The dimensions of a book or brochure before it is folded into its final bound size.

Barrel folding is folding a sheet more than one time in the same direction.

An extra-wide page of a publication that is folded to fit within the trim of the publication.

A specific combination of typeface and type size. For example, Times Roman 10 point bold is a font, different from Times Roman 12 point bold.

  • FONT - SANS SERIF: A term that describes type that has no feet or decoration at the ends of parts of letters. ie. Arial

  • FONT - SERIF: A term used to describe type that has feet or decorations at the ends of letter parts. ie. Times Roman

The tonal range from very light gray (1% dot) to solid black (100% dot) in increments of 1% ink coverage.

The reproduction of continuous-tone artwork, such as photography or pencil sketches, through a digital screening process that converts shaded images into solid ink dots of various sizes and concentrations. A few, tiny dots produces highlight areas. A heavy concentration of large dots produces mid-tone and shadow areas.


  • EPS - Encapsulated PostScript. A file that is in a particular form of the PostScript language, which describes the appearance of a printed page.The letters “.eps” are often seen as a file name suffix.

  • GIF – Graphics Interchange Format. One of the two most common file formats for images displayed on the Internet, GIF images are compressed using a proprietary formula and carry the file suffix “.gif”.

  • JPEG - Joint Photographic Experts Group. A file format for images to be transmitted or displayed on the Internet. JPEG format is one of the two most common ways to display images on the Internet. Files usually carry the suffix “.jpg”. JPEG (pronounced jay-peg) files are compressed by selecting one of several compression formulas, depending on the size and quality desired in the final format.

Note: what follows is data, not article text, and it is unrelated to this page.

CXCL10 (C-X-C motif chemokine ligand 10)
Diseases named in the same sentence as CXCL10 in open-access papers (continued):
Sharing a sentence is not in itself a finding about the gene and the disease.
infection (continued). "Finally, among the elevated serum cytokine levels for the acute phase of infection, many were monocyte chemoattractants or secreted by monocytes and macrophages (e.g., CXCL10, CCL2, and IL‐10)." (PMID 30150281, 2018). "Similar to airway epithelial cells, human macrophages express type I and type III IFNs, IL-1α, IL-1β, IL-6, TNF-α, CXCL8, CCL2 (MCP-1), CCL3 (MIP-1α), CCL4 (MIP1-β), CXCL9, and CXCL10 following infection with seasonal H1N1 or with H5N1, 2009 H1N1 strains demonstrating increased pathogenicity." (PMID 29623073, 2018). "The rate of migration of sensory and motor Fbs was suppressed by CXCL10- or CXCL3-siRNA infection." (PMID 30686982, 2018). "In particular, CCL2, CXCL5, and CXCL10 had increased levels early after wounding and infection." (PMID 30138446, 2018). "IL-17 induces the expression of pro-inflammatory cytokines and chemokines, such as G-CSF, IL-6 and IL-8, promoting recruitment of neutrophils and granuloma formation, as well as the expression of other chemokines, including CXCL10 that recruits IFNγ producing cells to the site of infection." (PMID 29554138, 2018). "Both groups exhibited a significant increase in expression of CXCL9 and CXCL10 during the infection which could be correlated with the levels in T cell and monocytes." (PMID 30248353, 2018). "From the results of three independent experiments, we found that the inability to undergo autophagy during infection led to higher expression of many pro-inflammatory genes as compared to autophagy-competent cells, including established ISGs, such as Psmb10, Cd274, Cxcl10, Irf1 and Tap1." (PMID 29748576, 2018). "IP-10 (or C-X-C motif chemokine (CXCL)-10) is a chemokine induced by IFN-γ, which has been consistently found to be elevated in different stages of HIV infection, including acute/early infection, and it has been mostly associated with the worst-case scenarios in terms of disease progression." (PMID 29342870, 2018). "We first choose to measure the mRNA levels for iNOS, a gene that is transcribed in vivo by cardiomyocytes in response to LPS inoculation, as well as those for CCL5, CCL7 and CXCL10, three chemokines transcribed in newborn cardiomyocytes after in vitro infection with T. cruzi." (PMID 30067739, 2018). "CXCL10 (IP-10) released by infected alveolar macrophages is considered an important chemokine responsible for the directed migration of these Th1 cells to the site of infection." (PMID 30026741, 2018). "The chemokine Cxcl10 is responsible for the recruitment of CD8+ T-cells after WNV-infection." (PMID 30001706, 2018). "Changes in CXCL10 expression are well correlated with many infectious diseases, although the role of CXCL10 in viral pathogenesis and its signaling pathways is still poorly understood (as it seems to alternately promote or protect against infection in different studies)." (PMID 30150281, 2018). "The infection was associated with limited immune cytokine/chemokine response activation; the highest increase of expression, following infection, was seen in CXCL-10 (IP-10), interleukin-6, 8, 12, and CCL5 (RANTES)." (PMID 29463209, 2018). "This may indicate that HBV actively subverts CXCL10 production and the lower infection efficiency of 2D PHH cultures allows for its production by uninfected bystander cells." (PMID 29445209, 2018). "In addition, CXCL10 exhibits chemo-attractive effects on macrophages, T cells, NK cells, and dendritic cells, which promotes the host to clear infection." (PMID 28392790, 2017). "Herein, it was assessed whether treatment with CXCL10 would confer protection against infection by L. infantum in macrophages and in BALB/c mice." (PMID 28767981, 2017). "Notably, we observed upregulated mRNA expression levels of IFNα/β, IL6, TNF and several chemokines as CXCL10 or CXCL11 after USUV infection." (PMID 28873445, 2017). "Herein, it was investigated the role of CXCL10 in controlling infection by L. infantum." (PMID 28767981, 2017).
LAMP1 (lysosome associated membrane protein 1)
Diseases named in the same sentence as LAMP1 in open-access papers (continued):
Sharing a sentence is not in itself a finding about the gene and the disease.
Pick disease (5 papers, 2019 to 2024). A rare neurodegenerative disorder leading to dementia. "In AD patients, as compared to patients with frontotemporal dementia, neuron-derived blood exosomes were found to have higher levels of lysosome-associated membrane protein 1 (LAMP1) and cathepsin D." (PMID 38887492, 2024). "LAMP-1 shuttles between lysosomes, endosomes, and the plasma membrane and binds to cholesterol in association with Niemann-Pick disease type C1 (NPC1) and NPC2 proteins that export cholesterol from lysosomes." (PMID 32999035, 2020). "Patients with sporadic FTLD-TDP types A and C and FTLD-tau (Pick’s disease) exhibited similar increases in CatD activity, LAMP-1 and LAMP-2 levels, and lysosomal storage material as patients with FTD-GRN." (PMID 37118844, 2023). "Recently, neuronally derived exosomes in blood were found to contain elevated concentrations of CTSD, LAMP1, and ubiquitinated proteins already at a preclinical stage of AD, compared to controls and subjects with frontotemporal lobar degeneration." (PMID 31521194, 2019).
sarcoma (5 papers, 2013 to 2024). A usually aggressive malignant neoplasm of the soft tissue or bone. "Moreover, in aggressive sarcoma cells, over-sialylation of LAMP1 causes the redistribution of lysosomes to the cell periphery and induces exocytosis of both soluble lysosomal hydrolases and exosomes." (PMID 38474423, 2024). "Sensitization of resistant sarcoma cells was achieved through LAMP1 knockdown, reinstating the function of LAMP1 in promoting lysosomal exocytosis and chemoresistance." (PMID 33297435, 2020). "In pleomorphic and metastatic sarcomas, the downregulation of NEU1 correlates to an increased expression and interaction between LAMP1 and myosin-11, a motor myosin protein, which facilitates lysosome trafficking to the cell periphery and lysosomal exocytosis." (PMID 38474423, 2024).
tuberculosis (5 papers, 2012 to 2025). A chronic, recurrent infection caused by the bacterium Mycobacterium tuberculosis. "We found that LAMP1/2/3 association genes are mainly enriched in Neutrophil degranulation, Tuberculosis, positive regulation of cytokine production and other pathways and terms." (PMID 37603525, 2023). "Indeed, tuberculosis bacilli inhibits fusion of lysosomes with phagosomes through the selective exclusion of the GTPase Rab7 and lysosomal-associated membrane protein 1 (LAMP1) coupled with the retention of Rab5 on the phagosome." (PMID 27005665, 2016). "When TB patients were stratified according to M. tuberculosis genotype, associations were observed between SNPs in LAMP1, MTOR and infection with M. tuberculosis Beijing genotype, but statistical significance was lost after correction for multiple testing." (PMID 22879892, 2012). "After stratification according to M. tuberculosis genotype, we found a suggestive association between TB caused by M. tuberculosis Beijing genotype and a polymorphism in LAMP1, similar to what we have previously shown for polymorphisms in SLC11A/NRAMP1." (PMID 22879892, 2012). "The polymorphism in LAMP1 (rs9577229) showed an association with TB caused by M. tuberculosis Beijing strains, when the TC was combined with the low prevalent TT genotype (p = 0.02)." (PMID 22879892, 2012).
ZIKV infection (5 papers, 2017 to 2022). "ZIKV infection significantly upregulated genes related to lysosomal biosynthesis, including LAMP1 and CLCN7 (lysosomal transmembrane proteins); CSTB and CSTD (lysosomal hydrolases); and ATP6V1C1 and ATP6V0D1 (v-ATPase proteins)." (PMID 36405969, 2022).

• PDF - Portable Document Format. A format (Adobe Acrobat) for digital files which allows them to be transported among different devices, platforms, and software applications. BECAUSE THEY ARE VERY DIFFICULT TO EDIT, PDF files are used to transport final versions of files. They carry the suffix “.pdf”.

  • PICT - An early format for saving image files. PICT (short for picture) files no longer work well on output devices.

  • TIFF - Tagged Image File Format. A common file format for exchange of graphic files. They carry the suffix “.tif”.

  • RASTER IMAGES - A method of representing characters or graphics by defining the image as a grid of pixels. These images are often photographs manipulated in Adobe Photoshop.

  • VECTOR IMAGES - A method of representing characters or graphics by defining the edges of shapes in the image. These images are often line art and logos manipulated in Adobe Illustrator.

Device that produces output as film or plates from digital file input.

The process of placing pages in the correct position on the film and printing plate so that the printing, folding, and binding operations result in a publication with the right margins and with correctly ordered pages.